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Why Go To Church?
By Rock Church - April 10, 2009

In recent years, the face of the church has made some dramatic changes. Although the order of worship hasn't been altered since sometime after the Apostle Paul was promoted to Glory, the face of the church has had a face lift or two.

Every week, millions of people around the world attend a Sunday worship service. Most stay for and hour or two, sing some songs, hear a sermon, and return to the grind of daily life. Unfortunately, many people go to church out of guilt and all too many feel like Sunday attendance somehow makes them "right with GOD" for the week.

So why do we go to church? And why was church as we know it instituted in the first place?

A couple thousand years ago, Jesus left his eleven disciples. Imagine the task ahead of them as they tried to apply the last three years experience of ministry with Jesus. Their first attempt at "church" is outlined in Acts chapter 2. Verse 42 and beyond says, They devoted themselves to the apostles' teaching and to the fellowship, to the breaking of bread and to prayer... All the believers were together and had everything in common. Selling their possessions and goods, they gave to anyone as he had need.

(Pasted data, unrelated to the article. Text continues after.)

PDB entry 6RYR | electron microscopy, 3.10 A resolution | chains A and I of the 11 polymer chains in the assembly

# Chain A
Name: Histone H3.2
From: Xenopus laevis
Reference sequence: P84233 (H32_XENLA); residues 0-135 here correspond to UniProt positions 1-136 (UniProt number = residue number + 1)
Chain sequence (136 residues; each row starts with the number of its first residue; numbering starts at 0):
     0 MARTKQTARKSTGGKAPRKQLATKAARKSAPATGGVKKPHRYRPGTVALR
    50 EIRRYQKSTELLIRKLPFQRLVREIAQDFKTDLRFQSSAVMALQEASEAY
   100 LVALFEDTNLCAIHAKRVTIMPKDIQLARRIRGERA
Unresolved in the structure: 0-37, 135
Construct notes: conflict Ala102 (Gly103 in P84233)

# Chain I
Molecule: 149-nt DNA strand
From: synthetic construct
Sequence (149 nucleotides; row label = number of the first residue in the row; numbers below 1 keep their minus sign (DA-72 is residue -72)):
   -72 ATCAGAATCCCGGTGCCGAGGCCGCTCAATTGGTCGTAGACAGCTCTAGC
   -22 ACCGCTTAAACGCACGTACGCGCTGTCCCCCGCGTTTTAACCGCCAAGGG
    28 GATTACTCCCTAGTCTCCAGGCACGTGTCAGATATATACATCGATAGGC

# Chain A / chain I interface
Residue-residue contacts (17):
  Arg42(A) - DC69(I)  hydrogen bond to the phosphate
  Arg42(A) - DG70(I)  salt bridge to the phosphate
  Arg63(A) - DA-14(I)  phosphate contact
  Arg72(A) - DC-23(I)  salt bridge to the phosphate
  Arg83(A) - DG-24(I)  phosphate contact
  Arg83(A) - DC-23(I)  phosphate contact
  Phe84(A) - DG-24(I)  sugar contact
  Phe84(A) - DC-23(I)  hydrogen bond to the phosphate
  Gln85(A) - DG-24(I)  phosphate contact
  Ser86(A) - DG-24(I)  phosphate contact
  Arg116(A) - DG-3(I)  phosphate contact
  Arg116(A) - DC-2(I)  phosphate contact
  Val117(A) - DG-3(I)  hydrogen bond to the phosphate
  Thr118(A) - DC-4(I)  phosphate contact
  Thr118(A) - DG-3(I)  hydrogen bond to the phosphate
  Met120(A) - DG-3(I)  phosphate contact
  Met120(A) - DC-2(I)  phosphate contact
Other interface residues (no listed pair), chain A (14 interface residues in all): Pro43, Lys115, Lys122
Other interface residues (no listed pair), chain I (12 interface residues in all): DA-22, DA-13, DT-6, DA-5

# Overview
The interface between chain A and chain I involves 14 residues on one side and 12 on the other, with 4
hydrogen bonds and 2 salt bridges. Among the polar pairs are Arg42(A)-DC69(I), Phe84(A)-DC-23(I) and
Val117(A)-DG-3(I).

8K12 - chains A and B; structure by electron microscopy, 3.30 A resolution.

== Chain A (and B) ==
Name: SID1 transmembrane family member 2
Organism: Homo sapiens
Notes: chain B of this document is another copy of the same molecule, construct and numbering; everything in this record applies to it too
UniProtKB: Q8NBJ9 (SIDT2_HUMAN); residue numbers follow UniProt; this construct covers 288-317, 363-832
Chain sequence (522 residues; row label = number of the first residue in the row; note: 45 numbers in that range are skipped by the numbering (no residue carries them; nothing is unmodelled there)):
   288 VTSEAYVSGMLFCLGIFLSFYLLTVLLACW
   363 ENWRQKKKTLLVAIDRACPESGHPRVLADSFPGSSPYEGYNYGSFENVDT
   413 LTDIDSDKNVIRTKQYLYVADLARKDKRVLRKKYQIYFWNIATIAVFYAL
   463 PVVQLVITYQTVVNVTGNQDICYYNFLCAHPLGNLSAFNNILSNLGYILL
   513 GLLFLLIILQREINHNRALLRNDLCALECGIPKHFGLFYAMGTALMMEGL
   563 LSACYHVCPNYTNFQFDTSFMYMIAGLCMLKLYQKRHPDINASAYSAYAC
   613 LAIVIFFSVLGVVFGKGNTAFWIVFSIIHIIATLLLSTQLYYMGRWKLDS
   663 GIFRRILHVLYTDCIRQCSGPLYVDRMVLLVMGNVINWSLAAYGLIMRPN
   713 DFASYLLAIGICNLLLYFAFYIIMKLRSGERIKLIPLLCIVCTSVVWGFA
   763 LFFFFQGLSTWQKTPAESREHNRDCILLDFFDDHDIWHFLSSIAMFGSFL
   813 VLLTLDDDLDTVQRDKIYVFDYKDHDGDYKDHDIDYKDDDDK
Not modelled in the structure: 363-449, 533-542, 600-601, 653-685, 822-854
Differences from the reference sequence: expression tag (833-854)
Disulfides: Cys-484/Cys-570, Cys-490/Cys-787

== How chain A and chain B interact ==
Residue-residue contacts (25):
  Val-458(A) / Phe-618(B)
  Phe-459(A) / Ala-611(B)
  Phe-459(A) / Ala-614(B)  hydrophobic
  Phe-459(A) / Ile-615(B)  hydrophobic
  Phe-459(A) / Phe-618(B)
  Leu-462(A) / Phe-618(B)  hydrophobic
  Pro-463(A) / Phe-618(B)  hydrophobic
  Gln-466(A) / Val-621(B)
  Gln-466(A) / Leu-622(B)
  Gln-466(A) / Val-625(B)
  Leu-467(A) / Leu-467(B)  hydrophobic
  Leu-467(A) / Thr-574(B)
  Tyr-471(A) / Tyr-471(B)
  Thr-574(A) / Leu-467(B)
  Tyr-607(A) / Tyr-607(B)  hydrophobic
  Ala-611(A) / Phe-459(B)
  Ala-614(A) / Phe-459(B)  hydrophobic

Every day they continued to meet together in the temple courts. They broke bread in their homes and ate together with glad and sincere hearts, praising God and enjoying the favor of all the people. And the Lord added to their number daily those who were being saved."

The Apostles devoted themselves to four things: the Apostles' teaching, the fellowship, the breaking of bread, and prayer. You will find at least three of these things in most churches today. The one that perhaps best answers the question "why go to church?" is devotion to "the fellowship."

The apostles didn't devote themselves to the act of fellowship, but rather to the fellowship itself. In essence, they devoted themselves to each other. "All the believers were together and had everything in common. Selling their possessions and goods, they gave to anyone as he had need."

This early church was indeed a family; they lived together, worked together, and took care of each other. In today's world of mass transit and transitory church attendance, many have lost the sense of family within the church. It should be the goal of every one of us to devote ourselves to each other, help those who are in need, and take a vested interest in each other's lives this year.

Be encouraged this week to truly make The Rock Church your home and family.